Comparing today to the 1930s, she points out that:

The big difference now is that despair is masked. Social Security and the expansions of unemployment insurance mean that people are able to keep the wolf from the door. The bread lines of the 1930s are food banks.

We can all thank Frances Perkins and her New Deal colleagues for the programs that are keeping so many of us from outright destitution. But she cautions that “the American people are so angry at their leaders. They know that many of the government statistics are often just statistical sleight-of-hand.” Her article shows just how dire the crisis is–it’s truly as bad as it feels to us.

[Kirstin Downey, a former economics reporter at The Washington Post, is the author of “The Woman Behind the New Deal: The Life and Legacy of Frances Perkins, Social Security, Unemployment Compensation and the Minimum Wage,” out this month as an Anchor trade paperback.]

Imperfect healthcare bill compared to 1935 Social Security Act

In Legislation Today, New Deal Legislation on February 3, 2010 at 2:54 pm

In a blog post today at the New Yorker, Henrik Hertzberg pointed to a Politico article by Bruce Schulman, “House should grit teeth, pass Senate bill” in which Schulman describes how far short of its original goals the 1935 Social Security Act fell, yet how influential its impact since then has been.

Of course, the final product scaled down all FDR’s original ambitions. It excluded agriculture, domestics and small shops with fewer than 10 workers — a decision ensuring that African-Americans, large numbers of whom toiled as farm workers and domestics, would be without protection. It took three decades of gradual expansion before Social Security covered every worker — a long, hard slog.


By the time the last compromise was made, Perkins expressed the disillusionment of many reformers. The thing,” she lamented, had been “chiseled down to a conservative pattern.”

Even with the compromises present at its creation, FDR, Perkins remembered, considered Social Security “the cornerstone” of his legacy. President Barack Obama and the Congress might well remember that model.
Thanks to Bruce Schulman for putting political compromise–particularly as it relates to major reform efforts–into perspective, and thanks to Henrik Hertzberg for bringing Schulman’s article to our attention.

Remarks and Stories from January 14th Event

In Biography, Events on February 3, 2010 at 10:02 am
Remarks after the reception on January 14th

Please click on the image to open the video. Then look for the "play" arrow to start the video.

This video includes remarks made after the reception and before the showing of the film at our Jan. 14th event in New York City. Speakers are Christopher Breiseth, friend of Frances Perkins, former president of the Roosevelt Institute, and advisor to the Frances Perkins Center; Brian Kennedy, friend of Frances Perkins and Chris Breiseth; Tomlin Perkins Coggeshall, chair of the board of the Frances Perkins Center; Barbara Burt, executive director of the Frances Perkins Center; Ruth Acker, president of the Women’s City Club of New York; Rob Shetterly, artist and creator of a new portrait of Frances Perkins; and Karenna Gore Schiff and Catherine Corman, discussing their film, Lighting the Way: Frances Perkins.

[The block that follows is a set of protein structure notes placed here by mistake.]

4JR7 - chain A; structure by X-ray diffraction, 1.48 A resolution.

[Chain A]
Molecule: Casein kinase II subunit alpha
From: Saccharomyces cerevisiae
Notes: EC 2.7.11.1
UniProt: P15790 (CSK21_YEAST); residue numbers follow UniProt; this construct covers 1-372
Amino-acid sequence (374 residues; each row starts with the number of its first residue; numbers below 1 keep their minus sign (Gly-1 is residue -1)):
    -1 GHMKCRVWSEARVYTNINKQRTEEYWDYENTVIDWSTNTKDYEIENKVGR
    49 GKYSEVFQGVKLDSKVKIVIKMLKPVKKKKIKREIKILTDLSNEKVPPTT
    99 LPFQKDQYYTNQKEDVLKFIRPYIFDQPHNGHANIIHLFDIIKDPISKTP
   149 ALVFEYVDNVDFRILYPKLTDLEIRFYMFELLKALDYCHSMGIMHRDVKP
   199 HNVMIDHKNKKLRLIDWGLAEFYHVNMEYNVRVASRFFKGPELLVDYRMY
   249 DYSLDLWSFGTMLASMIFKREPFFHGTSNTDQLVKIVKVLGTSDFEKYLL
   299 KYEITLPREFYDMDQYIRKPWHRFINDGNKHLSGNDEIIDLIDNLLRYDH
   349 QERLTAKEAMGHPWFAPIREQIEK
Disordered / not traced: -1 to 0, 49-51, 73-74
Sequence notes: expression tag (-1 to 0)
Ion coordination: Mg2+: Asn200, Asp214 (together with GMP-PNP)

Panel Discussion from Jan. 14: “Strengthening Social Security in the 21st Century”

In Events, Legislation Today on February 3, 2010 at 9:49 am
Panel 2: Strengthening Social Security in the 21st Century

Please click on the image to open the video. Then look for the "play" arrow to start the video.

From our January 14th event in New York City, the 2nd panel and wrap-up comments.

“Strengthening Social Security in the 21st Century”
Moderator: Professor Susan Feiner of the University of Southern Maine and member of the Frances Perkins Center board.

Panelists: Nancy Altman, author of The Battle for Social Security; Dr. Maya Rockeymoore, CEO of the Global Policy Solutions and co-editor of Strengthening Community: Social Insurance in a Diverse America; and Professor Eric Kingson from Syracuse University, and co-editor of Social Security in the 21st Century.

Closing comments are by Dr. Lynn Parramore of the Roosevelt Institute and editor of New Deal 2.0.

Panel Discussion from Jan. 14: “The Birth of Social Security and the Transformation of America”

In Biography, Events, Legislation on February 3, 2010 at 9:30 am
Panel 1: The Birth of Social Security and the Transformation of America

Please click on the image to play the video. Look for the arrow in the lower left corner to start the video.

The 1st panel from our January 14th event in New York City, “The Birth of Social Security and the Transformation of America”

Moderator: Dr. Christopher Breiseth, former president of the Franklin and Eleanor Roosevelt Institute and current member of the Advisory Committee of the Frances Perkins Center

Panelists: Kirstin Downey, author of The Woman Behind the New Deal and board member at the Frances Perkins Center; Adam Cohen of the New York Times and author of Nothing to Fear; and Larry DeWitt, public historian at the Social Security Administration and principal editor of Social Security: A Documentary History.